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New models of healthcare, Oliver Wyman at For Later Life 2014

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Oliver Wyman at Age UK's For Later Life conference on 1 July 2014.

Read more on http://www.ageuk.org.uk/forlaterlife

Veröffentlicht in: Gesundheit & Medizin, Business
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New models of healthcare, Oliver Wyman at For Later Life 2014

  1. 1. © Oliver Wyman HEALTH & LIFE SCIENCES New Models of Healthcare Age UK June 2014
  2. 2. 1© Oliver Wyman 1 2011 Jan Feb Mar Apr May Jun Jul Aug Sep Oct Nov Dec Activity A&E Outpatient Inpatient Example: Anonymised Patient Profile High cost frail elderly patient Diagnosis: Hypertensive renal disease Procedure: Magnetic resonance imaging NEC 5 Source: Hospital Episode Statistics Note: some dates have been altered to maintain patient anonymity Details Service Utilisation Name Mr A. N. Other Activity 37 interactions Age 80-85 Cost £26,000 Patient Segmentation: Example high cost frail elderly patient These patients require complex care for a variety of different conditions, often delivered in an uncoordinated way Admitted from A&E Diagnosis: Complications of cardiac & vascular prosthetic devices, implants & grafts Procedure: Insertion of tunnelled venous catheter 6 Admitted from A&E Diagnosis: Unspecified nephritic syndrome Procedure: Percutaneous needle biopsy of lesion of kidney 1 Admitted from A&E Diagnosis: Other and unspecified injuries of abdomen, lower back and pelvis Procedure: None 3 Diagnosis: Unspecified nephritic syndrome Procedure: Intravenous chemotherapy 2 Admitted from A&E Diagnosis: Unspecified nephritic syndrome Procedure: Intravenous chemotherapy 4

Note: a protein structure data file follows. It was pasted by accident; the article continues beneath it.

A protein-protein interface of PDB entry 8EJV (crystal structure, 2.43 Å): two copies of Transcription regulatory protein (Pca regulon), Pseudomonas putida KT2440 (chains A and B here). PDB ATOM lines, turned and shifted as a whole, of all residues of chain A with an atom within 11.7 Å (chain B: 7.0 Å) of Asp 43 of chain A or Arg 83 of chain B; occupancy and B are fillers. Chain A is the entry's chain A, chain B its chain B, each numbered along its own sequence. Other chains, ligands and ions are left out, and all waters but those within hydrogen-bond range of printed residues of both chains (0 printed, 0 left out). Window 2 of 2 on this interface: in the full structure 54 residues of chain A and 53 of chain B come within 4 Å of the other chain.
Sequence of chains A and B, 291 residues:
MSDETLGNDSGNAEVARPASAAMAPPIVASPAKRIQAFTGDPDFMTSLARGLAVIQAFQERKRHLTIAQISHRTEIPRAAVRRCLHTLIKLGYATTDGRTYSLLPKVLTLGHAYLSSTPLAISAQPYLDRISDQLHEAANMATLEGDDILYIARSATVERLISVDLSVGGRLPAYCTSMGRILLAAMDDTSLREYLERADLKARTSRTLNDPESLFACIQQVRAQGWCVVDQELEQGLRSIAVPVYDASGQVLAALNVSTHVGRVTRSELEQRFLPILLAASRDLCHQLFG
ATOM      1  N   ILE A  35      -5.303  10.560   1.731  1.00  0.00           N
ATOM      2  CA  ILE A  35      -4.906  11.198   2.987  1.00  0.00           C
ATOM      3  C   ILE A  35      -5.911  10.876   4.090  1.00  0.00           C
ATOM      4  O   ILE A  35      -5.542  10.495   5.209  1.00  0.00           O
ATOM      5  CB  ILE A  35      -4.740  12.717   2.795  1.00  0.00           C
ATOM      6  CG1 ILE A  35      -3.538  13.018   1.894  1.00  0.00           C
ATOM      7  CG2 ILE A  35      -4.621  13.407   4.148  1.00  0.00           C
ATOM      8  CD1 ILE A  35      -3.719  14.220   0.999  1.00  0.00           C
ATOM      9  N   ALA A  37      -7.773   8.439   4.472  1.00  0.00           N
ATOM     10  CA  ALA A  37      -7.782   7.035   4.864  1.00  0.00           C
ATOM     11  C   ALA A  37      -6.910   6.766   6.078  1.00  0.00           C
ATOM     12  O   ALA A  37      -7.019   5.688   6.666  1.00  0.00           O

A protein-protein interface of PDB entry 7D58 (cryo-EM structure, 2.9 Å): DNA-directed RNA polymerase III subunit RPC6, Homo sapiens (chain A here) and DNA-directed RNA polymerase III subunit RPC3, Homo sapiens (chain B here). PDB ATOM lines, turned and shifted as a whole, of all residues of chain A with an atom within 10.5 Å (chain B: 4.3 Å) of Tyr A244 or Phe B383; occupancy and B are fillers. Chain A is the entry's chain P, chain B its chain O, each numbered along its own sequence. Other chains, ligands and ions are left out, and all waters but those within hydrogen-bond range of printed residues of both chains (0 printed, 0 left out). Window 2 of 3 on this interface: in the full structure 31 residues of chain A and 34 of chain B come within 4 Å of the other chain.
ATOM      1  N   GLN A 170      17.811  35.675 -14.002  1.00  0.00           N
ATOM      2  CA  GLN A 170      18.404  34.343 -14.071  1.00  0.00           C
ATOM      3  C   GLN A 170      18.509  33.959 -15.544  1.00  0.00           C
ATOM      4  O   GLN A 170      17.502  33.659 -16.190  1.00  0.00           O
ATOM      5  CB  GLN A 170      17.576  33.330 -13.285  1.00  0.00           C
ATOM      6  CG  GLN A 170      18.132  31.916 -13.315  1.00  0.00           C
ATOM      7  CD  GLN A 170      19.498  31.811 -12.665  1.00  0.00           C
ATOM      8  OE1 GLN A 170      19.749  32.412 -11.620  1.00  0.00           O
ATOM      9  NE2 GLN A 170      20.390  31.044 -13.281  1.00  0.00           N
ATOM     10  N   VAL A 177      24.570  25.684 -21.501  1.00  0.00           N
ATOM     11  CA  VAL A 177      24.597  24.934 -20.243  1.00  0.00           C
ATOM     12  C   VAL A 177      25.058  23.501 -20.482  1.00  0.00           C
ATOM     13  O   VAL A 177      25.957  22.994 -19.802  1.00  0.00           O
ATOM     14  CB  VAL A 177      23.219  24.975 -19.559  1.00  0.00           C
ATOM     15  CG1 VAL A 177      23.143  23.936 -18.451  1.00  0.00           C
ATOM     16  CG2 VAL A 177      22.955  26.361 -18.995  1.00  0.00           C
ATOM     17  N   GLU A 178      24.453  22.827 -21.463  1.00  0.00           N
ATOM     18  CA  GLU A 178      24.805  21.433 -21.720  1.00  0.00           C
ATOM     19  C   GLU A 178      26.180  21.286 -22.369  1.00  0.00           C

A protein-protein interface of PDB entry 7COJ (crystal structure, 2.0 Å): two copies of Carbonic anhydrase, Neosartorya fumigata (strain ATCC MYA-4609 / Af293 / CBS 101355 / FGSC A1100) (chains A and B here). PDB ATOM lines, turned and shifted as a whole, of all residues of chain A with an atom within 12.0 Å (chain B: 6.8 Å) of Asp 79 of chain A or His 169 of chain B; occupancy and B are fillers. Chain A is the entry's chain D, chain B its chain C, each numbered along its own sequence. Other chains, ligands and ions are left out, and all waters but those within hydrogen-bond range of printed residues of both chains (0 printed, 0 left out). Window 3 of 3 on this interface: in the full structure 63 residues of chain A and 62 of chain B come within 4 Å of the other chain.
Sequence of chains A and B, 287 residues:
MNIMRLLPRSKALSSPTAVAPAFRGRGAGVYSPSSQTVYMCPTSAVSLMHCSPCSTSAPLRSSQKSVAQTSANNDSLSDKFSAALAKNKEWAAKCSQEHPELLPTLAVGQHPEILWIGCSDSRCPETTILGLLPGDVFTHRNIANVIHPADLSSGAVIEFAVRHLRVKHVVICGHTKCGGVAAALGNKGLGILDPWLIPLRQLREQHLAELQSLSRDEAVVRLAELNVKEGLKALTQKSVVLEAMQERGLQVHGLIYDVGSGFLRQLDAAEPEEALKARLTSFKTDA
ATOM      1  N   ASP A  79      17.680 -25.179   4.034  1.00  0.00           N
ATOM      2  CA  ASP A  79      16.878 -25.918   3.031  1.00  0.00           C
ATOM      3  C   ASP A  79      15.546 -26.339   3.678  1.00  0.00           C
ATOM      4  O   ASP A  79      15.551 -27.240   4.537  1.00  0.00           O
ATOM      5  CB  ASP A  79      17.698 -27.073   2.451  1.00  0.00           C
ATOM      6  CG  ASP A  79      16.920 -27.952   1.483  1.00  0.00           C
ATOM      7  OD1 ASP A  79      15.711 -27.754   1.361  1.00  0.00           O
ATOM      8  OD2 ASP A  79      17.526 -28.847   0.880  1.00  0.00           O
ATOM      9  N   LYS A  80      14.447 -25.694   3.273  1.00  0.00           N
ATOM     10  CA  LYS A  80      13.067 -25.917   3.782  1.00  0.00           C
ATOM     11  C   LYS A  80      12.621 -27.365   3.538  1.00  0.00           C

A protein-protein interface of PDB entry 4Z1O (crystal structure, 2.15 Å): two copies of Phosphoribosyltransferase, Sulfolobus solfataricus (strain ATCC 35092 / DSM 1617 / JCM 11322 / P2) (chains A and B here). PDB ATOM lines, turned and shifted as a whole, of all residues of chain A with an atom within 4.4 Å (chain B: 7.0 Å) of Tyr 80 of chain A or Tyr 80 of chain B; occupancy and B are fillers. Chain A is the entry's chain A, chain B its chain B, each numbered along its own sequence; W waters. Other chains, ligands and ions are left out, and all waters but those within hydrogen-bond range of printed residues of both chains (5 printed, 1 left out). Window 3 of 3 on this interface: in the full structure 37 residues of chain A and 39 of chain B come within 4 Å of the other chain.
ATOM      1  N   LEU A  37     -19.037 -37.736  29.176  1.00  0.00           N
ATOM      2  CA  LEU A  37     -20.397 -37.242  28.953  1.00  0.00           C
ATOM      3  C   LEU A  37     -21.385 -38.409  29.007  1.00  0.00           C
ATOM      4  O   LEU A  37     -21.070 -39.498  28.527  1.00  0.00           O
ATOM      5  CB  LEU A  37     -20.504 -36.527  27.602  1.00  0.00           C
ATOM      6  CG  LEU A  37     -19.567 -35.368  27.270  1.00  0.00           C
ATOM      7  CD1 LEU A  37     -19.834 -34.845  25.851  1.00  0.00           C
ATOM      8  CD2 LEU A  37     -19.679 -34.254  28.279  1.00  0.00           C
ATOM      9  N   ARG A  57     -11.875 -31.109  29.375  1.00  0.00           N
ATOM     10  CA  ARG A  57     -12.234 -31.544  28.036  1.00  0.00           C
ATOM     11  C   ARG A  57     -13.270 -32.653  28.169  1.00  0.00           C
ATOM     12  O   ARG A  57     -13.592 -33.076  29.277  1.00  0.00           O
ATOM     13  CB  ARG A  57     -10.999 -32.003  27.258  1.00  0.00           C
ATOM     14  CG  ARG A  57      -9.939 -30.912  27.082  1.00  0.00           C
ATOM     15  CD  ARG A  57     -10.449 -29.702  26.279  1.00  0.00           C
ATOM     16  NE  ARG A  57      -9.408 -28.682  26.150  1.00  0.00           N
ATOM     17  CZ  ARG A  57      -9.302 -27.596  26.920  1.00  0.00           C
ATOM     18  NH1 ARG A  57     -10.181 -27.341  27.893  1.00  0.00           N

3. 3. 2© Oliver Wyman 2 Patient Segmentation: Example high cost frail elderly patient These patients require complex care for a variety of different conditions, often delivered in an uncoordinated way 2012 2013 Apr May Jun Jul Aug Sep Oct Nov Dec Jan Feb Mar Inpatient Outpatient Activity Community GP A&E Example: Anonymised Patient Activity High cost patient i Diagnosis: Angina pectoris Procedure: None 3 Diagnosis: Non-specific chest pain Procedure: None Diagnosis: Non-insulin-dependent diabetes mellitus Procedure: None 1 2 Details Service Utilisation Name Mr A. N. Other Activity 34 interactions Age 45-50 Cost £10,000 Source: Hospital Episode Statistics Note: some dates have been altered to maintain patient anonymity